Language contact, linguistic variability and the construction of local identities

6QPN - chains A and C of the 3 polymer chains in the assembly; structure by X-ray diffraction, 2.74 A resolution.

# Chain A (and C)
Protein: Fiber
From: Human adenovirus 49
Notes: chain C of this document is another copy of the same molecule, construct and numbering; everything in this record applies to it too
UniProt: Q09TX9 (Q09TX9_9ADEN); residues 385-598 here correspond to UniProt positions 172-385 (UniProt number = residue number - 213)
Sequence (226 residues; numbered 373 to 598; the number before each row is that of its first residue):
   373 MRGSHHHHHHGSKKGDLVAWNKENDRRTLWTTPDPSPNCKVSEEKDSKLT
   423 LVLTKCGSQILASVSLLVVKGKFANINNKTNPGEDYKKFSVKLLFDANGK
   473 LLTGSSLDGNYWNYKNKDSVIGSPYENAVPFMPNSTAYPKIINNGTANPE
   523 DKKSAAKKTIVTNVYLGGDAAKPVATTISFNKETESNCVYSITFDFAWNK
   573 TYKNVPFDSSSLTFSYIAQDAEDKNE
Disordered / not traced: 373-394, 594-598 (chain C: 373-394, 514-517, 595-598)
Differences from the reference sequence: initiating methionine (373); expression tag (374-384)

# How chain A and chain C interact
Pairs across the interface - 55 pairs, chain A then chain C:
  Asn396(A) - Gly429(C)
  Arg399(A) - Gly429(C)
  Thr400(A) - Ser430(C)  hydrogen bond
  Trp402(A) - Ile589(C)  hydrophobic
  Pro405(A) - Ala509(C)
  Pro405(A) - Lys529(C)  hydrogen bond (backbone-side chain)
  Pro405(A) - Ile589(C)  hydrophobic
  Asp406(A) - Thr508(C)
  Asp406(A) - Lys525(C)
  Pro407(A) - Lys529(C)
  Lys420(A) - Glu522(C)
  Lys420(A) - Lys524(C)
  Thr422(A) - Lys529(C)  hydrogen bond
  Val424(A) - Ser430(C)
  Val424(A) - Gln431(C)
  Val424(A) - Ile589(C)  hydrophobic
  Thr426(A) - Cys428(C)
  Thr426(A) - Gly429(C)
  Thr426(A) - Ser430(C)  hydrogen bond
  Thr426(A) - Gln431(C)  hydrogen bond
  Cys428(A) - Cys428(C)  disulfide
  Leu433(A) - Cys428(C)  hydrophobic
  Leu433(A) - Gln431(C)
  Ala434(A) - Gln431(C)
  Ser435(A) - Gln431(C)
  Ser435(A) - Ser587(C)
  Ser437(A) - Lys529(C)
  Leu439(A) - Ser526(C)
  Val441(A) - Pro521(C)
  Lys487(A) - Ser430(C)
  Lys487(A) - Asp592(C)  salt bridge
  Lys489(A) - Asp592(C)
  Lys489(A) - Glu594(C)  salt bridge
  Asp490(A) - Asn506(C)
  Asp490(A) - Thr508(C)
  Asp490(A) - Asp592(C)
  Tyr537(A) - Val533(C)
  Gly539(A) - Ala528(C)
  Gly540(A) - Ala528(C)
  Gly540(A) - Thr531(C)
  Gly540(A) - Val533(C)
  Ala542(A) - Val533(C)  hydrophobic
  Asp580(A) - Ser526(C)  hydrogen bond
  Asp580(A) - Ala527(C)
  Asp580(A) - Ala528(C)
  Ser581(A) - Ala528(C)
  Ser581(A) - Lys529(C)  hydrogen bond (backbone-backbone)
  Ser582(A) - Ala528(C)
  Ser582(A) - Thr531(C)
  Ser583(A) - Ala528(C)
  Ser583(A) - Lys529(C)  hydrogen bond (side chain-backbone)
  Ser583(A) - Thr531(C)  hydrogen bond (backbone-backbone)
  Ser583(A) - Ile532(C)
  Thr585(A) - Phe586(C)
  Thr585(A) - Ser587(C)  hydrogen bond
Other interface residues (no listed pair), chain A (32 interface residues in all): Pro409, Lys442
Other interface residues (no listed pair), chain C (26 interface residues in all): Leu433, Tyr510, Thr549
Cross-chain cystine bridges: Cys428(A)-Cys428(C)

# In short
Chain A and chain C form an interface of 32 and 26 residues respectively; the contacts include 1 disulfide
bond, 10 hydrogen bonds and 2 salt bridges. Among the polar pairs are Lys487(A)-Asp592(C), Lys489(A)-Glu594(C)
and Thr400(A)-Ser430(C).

This paper focuses on “old” bidialectal and “new” bilingual language contact settings in the Netherlands combining insights from theoretical linguistics and sociolinguistics. It highlights some surprising conditions for language variation, namely the observation that in the bidialectal contact situation when a dialect feature (inalienable possessive dative construction) may disappear from the local dialect(s) it may be picked up as a feature of a new regional standard. In the bilingual contact situation, for some bilinguals the overgeneralization of the common definite determiner indexes “streetwise” identity formation. In sum, contact situations in bidialectal communities may lead to different linguistic outcomes but have similar social meanings whereas in bilingual communities similar linguistic outcomes are only meaningful for some speakers and not for others.